I was driving with a friend recently and telling him about some projects that really excited me. I mentioned a new book I’m working on, an article I’m writing and this new hobby of adventure motorcycling in the desert.
He interrupted me and said, “How do you stay so motivated and so excited about things?”
It caught me off guard. I hadn’t really considered the “why” behind my list of activities. But as I thought about it, I realized that the one aspect each of these projects had to make me so motivated — the common thread — was the feeling of being in just a little over my head. In other words, doing things despite the fact that, as the marketing guru Seth Godin likes to say, “this might not work.”
Now, that may sound a little bit counterintuitive. It’s easy to wonder how doing stuff that makes you uncomfortable, and might not even work, is a source of motivation.
I’ve been thinking a lot about this paradox, and I could not get my friend’s question out of my head. I wondered whether I’m wired differently. But there’s something about a sink-or-swim environment that excites me.
I posted on Instagram about constantly getting in a little over my head, and my friend Dallas Hartwig told me about this concept called hormesis, a phenomenon by which something that could significantly impair or even kill you in high doses can make you stronger in low doses. Or as the National Institutes of Health puts it, “In the fields of biology and medicine, hormesis is defined as an adaptive response of cells and organisms to a moderate (usually intermittent) stress.”
Of course, I thought. What doesn’t kill you makes you stronger. It’s not a new concept. It’s well documented that the way to grow muscle is to rip the muscle tissue, and then give it time to regrow. You give it stress, then rest, and it comes back on the other side stronger than it was before.
So what if we did the same thing in other areas of our lives? In our work, in our family life or in our recreational activities?
It makes sense that the business equivalent of building muscle is trying new things. When you throw yourself into the deep end of something new, you often face a steep learning curve. That forces you to grow, adapt, change and develop your skill set. It’s almost irrelevant if the particular project ends up succeeding. The very act of taking on something new helps you become better at your work over all.
You cannot spend your whole life in the deep end, as that is a recipe for drowning. Muscles get tired. So just like physical exercise, you have to take breaks. You have to calibrate the stress and rest cycle of any sort of entrepreneurial or creative work.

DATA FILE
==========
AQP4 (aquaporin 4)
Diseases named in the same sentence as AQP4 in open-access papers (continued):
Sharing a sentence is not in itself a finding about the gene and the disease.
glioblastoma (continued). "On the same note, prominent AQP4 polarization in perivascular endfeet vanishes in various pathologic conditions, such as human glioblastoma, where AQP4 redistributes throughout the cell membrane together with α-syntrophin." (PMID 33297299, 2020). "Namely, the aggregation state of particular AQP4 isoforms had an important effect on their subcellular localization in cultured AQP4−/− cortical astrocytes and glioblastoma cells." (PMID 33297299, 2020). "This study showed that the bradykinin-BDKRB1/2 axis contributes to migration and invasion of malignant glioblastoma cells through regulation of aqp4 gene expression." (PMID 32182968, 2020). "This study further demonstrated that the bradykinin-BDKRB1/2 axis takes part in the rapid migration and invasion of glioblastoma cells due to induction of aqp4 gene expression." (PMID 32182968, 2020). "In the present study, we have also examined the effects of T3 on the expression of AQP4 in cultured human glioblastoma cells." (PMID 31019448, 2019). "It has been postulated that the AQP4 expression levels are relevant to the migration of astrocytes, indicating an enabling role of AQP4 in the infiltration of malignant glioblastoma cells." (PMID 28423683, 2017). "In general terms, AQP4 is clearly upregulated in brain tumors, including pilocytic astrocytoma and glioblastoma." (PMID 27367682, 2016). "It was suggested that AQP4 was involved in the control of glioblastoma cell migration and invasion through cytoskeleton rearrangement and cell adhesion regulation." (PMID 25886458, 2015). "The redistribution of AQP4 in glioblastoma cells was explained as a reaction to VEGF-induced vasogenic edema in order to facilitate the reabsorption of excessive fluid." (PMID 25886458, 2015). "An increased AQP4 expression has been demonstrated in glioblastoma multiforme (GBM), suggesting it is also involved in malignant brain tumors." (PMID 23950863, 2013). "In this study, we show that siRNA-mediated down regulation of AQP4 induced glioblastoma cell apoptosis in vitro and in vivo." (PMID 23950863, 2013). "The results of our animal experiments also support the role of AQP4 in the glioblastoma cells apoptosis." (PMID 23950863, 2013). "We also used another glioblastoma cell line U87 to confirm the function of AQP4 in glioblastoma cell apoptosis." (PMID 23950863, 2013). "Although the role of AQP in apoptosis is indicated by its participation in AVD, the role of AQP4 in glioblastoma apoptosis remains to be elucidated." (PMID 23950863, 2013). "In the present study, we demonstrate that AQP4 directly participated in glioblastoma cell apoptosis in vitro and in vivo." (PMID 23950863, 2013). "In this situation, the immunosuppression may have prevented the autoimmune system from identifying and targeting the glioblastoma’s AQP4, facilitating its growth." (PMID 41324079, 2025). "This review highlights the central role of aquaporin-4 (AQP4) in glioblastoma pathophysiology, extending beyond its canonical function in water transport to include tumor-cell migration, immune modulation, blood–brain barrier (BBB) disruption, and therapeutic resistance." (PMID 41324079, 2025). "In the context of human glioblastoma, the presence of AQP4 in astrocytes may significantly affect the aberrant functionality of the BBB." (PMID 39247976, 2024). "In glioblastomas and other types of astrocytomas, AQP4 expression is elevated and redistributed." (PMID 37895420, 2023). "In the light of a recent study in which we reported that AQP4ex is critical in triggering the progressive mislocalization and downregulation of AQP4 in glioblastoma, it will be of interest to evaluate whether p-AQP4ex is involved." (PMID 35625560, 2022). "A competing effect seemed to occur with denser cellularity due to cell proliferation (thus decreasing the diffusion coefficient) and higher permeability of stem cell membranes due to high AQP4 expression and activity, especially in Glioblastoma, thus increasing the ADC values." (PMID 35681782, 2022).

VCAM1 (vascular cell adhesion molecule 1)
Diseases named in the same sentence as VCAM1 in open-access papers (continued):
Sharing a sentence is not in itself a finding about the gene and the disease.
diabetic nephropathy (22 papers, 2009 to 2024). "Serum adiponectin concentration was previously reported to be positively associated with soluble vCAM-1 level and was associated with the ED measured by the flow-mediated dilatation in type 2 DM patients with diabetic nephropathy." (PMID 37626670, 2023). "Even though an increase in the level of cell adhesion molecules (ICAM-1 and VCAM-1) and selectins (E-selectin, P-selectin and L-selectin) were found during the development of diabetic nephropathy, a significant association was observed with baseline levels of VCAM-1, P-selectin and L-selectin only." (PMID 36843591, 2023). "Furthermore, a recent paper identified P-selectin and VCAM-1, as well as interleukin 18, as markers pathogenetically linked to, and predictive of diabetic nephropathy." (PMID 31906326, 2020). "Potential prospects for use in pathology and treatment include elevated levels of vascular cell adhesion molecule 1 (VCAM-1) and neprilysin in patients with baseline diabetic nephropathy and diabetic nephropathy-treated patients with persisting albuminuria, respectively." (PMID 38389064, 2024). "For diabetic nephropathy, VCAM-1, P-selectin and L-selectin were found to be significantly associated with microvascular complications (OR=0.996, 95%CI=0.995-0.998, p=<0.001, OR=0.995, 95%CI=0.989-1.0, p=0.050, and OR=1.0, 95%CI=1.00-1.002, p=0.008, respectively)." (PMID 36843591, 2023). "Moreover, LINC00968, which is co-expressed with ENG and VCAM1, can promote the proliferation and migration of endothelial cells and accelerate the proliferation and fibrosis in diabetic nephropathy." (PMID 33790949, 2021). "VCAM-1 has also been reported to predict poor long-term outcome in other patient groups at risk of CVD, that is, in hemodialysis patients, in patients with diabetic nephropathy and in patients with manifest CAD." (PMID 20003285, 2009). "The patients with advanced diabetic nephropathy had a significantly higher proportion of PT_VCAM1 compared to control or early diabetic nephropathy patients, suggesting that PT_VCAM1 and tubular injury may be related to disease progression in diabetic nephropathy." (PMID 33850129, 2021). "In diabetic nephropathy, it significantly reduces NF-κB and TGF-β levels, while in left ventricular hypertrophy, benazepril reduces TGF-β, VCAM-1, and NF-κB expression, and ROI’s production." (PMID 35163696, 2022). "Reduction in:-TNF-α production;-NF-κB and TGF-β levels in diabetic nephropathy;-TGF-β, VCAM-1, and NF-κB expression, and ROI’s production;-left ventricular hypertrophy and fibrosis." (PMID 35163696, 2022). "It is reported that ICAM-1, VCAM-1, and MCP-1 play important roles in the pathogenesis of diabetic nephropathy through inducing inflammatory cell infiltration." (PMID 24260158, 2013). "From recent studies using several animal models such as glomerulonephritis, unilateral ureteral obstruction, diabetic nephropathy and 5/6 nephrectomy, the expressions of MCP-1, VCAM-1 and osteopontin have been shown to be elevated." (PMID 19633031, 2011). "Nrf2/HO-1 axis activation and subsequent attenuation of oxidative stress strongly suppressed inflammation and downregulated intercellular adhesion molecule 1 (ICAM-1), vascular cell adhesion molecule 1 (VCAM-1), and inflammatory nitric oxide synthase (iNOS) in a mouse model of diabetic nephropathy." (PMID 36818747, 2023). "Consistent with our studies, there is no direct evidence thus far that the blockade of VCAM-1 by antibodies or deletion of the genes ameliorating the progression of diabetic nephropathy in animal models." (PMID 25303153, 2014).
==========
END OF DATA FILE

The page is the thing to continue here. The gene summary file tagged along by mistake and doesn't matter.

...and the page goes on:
The more I thought about it, the more I began to see these experiences, of diving into the unknown, for what they really were. Some people call them work projects, but I call them adventures. After all, isn’t the definition of “adventure” to set off into the unknown, endure hardships, come back and then rest?
With this reframing, I finally had an answer to my friend’s question about how I stay motivated. It’s because I’m constantly setting off on the next adventure! How could I not?
I know that adventures are not for everyone. I know they can feel scary and intimidating. But making a habit of seeking adventures, in spite of how scary they are, may be the secret to staying motivated about the things you do.
And that, if nothing else, confers a key economic benefit onto anyone who experiences it. Even if we set aside all the tangible benefits that come from stepping outside our comfort zone, it is intuitively obvious that being more excited about your work is a surefire way to improve your performance – and turn your various ventures into adventures.
This commentary originally appeared April 11 on NYTimes.com
By clicking on any of the links above, you acknowledge that they are solely for your convenience, and do not necessarily imply any affiliations, sponsorships, endorsements or representations whatsoever by us regarding third-party Web sites. We are not responsible for the content, availability or privacy policies of these sites, and shall not be responsible or liable for any information, opinions, advice, products or services available on or through them.
The opinions expressed by featured authors are their own and may not accurately reflect those of the BAM ALLIANCE. This article is for general information only and is not intended to serve as specific financial, accounting or tax advice.
© 2016, The BAM ALLIANCE